By: Franklin Ouu Nagbehemail@example.com
Synopsis of the Armed Forces Day
Liberia’s Armed Forces Day is a special day set aside to commemorate services rendered by both veterans and active men and women in defense of their nation. Specifically, it was legislated in 1957, and henceforth, it is celebrated February 11 each year.
Prior to the name Armed Forces, the Liberian army was called Liberia Frontier Force. Unlike the current Army, most members of the Liberia Frontier Force were from the lower Liberian class.
Who Is This Year’s Orator?
This year’s Orator is from the underprivileged class of Liberia. His hard work from childhood to adulthood has earned him a great success and admiration. He is Attorney at law and a well-respected human rights and social justice advocate, a career that has earned him national and international respects.
He is the founder of the Foundation for International Dignity (FIND), a location Nongovernmental organization involved with humanitarian work. He is also a Consultant for the Law Society of Liberia.
As Human Rights Lawyer, the 2015 Armed Forces Day Orator came into government in 2006 as Labor Minister. At Labor, he led the Firestone Workers Union to a peaceful and transparent election for the first time in Liberia.
In 2009, he became head of the country’s infrastructure entity (Public Works). As a non-engineer, many including the President hailed his work. After 8 years of public service, the Armed Forces Day Orator resigned from the Government of President Ellen Johnson-Sirleaf in May 2013 citing the death of his mentor, Archbishop as reason for his resignation.
What Should Liberians Expect From the Orator
The Orator will take the podium with hidden zest. He may asked the audience for a moment of silence for those peaceful citizens whose lives were wrongfully taken away by the AFL during Liberia’s arm conflict or during suppressive regimes. At the same time he would praise the Liberian government for building a professional army.
His presentation will among other things focus largely on service to humanity by the armed forces. He will refer to the army as the people’s army and not the people’s enemy. He will caution men and women of the army to observe integrity in the discharge of their duties.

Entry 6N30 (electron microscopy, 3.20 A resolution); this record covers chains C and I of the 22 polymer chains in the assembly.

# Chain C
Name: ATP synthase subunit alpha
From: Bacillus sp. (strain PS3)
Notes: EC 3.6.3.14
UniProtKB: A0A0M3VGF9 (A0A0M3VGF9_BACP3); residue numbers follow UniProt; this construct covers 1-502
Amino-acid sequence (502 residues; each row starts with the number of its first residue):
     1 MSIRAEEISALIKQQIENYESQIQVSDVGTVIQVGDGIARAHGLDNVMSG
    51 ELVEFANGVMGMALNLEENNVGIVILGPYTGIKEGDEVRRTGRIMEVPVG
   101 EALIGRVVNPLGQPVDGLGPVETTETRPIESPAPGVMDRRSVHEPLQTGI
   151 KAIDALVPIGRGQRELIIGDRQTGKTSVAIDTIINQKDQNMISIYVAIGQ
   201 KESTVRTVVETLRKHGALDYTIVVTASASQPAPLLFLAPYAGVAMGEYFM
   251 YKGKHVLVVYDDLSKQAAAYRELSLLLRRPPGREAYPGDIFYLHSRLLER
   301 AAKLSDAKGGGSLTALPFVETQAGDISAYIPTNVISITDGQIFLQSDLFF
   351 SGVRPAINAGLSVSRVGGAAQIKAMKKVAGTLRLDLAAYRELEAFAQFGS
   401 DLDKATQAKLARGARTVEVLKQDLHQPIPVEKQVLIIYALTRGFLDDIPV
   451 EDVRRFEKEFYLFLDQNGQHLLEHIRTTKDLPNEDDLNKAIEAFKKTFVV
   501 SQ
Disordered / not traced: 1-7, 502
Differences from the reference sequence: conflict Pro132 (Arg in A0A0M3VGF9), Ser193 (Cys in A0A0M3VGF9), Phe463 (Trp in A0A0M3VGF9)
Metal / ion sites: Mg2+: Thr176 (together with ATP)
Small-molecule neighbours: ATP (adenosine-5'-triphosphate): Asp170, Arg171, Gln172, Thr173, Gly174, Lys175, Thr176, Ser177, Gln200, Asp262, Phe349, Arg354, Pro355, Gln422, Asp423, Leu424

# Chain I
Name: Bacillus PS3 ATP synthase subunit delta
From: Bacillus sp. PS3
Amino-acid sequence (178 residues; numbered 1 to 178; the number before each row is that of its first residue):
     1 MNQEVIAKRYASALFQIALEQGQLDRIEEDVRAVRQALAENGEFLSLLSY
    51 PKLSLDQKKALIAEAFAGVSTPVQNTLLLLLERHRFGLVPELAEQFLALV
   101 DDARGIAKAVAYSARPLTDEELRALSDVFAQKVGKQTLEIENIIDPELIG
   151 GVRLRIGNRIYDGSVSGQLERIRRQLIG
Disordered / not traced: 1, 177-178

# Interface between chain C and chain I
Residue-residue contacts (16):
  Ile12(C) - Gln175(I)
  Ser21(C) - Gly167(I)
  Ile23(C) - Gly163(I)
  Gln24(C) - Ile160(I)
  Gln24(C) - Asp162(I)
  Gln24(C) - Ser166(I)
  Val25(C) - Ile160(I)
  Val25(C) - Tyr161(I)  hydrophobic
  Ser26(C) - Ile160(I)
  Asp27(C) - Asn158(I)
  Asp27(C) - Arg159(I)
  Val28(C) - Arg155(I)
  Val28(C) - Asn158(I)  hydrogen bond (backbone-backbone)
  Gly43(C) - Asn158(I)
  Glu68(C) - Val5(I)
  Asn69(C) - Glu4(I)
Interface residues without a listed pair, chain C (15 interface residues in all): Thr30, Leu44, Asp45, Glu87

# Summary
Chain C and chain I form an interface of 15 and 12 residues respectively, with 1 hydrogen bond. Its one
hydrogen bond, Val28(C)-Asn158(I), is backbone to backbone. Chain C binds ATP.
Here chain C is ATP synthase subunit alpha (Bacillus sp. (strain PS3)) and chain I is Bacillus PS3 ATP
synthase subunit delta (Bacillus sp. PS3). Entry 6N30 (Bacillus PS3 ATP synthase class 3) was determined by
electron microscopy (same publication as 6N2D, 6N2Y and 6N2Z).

The February 11, 2015 Armed Forces Day Orator will urge the gallant men and women to be leaders in their respective positions, thus challenging them to be ambassadors of peace.
He will retrospect on the history of the army in politics and will ask them to stay out of politics. He will recount how the national army was factional, tribal and politicalized by past leaders-and the consequences that follow, for which the army is being trained to reflect geographical and territorial balance.
He will make specific reference to brutalities meted out by the AFL against peaceful citizens under oppressive regimes; and would possibly hail them (AFL) for not taking part in the Rice Riot of 1979 which gave rise to what some historians believe was the evolution of deadly conflicts in Liberia.
Noted for his human rights work, the Orator is expected to ask the national army to observe the Geneva Convention of 1949, which among other things established the standards of international law for the humanitarian treatment of war.
Holding everything constant, the social justice advocate’s speech may slightly touch on the Belle Yella prison, its treatment of political prisoners and the need to have shut it down-vis-à-vis his overwhelming desire for improved prison condition across the country.
He will talk about the excessive use of force on unarmed civilians during protests with symbolic phrases for the later ShaikiKamara whose death many still believe was caused by the AFL during the quarantine process of West Point as additional measures by Government to contain the Ebola virus disease.
The Orator will plead with the new Liberian army to pay loyalty to the state and not individuals. He will highlight briefly, the role of the army during the Liberian crisis and how it became factionalized with reported violations of 8,794 from 1979 to 2003.